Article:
A problem with certain conventional planar resistors is that the resistance measured in a first direction may differ slightly from the resistance measured in a second direction orthogonal to the first direction. If care is not taken in the manufacture of an electronic device, such as a printed wiring board, such planar resistors may be used in the wrong orientation. In such cases, the actual resistivity of may differ from that desired, thus adversely affecting the performance of the printed wiring board.
 One of the objections to adopting embedded resistor technology in printed wiring board manufacture is that such resistor technology is limited in the range of values that it can provide. Unless large serpentine patterns are employed, a single layer of embedded resistor material is limited to about three decades of values, such as, for example, from 50 ohms to 5,000 ohms. In order to accommodate values above this range one must place discrete resistors on the surface of the printed wiring board, which negates some of the gain from embedding the resistor within the board, or alternatively, use a second sheet of higher resistivity material, which carries a higher cost of materials penalty.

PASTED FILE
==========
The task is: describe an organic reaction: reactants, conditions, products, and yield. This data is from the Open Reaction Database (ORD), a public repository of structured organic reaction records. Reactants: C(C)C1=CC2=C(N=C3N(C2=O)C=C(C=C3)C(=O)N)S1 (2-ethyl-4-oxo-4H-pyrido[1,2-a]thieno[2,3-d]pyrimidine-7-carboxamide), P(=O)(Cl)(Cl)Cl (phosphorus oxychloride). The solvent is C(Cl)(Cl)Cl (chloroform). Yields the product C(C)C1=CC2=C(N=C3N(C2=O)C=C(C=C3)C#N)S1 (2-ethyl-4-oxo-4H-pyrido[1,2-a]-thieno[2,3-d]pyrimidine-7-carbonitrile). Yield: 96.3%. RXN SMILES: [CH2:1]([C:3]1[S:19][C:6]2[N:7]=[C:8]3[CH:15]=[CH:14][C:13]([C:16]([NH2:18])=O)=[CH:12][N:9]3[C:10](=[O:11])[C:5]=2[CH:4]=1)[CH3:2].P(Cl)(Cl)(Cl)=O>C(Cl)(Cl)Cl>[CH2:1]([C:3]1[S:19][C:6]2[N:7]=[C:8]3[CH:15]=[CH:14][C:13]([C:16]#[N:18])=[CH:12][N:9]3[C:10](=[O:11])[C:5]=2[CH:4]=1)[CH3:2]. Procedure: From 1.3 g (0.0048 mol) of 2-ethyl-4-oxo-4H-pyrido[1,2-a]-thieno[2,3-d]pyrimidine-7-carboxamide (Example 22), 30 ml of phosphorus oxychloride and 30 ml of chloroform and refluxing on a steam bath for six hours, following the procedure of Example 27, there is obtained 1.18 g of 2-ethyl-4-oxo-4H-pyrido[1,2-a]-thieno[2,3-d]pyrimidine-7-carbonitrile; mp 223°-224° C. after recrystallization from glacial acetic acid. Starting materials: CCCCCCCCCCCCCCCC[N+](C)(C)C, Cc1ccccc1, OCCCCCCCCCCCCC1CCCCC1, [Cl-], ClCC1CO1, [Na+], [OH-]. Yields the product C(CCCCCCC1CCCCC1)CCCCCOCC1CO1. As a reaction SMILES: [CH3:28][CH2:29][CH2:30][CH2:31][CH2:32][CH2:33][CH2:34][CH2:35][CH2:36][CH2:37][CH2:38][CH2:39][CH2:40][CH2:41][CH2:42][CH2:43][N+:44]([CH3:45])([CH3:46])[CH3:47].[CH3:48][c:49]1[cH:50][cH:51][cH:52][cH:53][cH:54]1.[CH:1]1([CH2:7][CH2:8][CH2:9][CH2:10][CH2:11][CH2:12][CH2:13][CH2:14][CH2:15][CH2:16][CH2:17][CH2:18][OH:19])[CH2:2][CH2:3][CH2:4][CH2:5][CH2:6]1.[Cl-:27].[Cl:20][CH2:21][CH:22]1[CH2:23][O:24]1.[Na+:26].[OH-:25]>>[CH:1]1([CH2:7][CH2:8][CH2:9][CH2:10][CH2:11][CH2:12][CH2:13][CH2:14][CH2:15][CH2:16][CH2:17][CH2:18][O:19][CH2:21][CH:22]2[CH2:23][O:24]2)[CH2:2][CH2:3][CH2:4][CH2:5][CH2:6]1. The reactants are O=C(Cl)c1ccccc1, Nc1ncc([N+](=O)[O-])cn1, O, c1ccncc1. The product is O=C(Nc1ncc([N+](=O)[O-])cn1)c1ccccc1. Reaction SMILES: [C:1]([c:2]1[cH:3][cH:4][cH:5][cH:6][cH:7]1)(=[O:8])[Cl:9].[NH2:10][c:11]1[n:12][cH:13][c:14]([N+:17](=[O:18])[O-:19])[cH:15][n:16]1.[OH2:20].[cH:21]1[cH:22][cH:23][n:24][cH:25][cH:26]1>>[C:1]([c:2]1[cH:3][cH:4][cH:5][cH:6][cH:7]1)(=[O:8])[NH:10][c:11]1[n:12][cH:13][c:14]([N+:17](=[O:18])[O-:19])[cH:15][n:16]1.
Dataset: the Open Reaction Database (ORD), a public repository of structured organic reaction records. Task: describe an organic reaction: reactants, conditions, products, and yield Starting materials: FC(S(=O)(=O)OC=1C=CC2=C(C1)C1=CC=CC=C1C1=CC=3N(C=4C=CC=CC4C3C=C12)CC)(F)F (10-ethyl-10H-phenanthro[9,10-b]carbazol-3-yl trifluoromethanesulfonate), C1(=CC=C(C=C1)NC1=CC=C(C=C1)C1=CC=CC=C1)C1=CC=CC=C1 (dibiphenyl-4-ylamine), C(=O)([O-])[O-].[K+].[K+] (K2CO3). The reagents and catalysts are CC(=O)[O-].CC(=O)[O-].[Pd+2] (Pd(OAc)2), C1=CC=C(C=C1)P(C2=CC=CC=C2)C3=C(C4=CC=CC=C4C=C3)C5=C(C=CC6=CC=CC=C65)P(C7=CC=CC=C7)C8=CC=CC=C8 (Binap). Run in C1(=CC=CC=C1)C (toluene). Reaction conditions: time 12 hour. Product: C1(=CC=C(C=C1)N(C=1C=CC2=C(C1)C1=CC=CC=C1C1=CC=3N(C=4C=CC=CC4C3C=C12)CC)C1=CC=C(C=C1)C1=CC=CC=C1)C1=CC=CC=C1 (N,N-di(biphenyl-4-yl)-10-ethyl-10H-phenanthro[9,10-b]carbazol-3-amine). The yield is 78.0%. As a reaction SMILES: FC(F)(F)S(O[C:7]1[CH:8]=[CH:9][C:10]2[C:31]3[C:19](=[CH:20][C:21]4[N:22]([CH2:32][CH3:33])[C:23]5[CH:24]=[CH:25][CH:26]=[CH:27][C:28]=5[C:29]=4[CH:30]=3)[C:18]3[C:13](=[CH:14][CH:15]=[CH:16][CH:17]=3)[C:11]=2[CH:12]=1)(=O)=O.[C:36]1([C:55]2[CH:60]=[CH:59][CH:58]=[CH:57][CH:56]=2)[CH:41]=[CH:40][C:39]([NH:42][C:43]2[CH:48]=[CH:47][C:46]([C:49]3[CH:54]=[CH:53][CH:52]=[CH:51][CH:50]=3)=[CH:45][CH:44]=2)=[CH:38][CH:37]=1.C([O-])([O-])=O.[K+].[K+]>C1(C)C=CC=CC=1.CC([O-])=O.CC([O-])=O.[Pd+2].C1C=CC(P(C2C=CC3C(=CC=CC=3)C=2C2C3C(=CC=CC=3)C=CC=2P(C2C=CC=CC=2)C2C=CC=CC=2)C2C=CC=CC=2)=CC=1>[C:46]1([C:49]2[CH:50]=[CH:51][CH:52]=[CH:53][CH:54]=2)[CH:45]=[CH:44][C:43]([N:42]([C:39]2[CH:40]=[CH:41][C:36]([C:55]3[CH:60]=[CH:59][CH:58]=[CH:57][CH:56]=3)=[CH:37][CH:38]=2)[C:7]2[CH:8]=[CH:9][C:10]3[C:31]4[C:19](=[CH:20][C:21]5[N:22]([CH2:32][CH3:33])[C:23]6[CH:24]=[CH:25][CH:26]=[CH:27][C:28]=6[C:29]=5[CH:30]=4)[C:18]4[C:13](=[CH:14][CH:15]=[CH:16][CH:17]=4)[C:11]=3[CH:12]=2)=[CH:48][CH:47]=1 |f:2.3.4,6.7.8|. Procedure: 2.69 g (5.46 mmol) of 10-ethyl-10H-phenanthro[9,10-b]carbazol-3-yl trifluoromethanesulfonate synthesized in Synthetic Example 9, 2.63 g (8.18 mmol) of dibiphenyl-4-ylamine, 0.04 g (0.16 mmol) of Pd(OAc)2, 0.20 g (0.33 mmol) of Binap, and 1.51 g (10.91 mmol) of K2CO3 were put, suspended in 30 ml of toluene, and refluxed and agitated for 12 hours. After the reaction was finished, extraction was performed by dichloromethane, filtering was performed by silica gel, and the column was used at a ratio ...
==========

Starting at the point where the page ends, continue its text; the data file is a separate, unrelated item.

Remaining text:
There is thus a need for a resistive material having a resistivity that is dependent on the orientation of the embedded resistor.
 It has been surprisingly found that printed wiring boards can be prepared having two different sheet-resistivities within a single layer (or plane) of the board. In particular, it has been surprisingly found that multilayer resistors can be prepared.
 In one aspect, the present invention provides a printed wiring board including a resistor embedded within a dielectric material, wherein the resistor includes a resistive material portion including a first resistive material and a second resistive material. Typically, the resistive material portion includes a layer of each of the first and second resistive materials.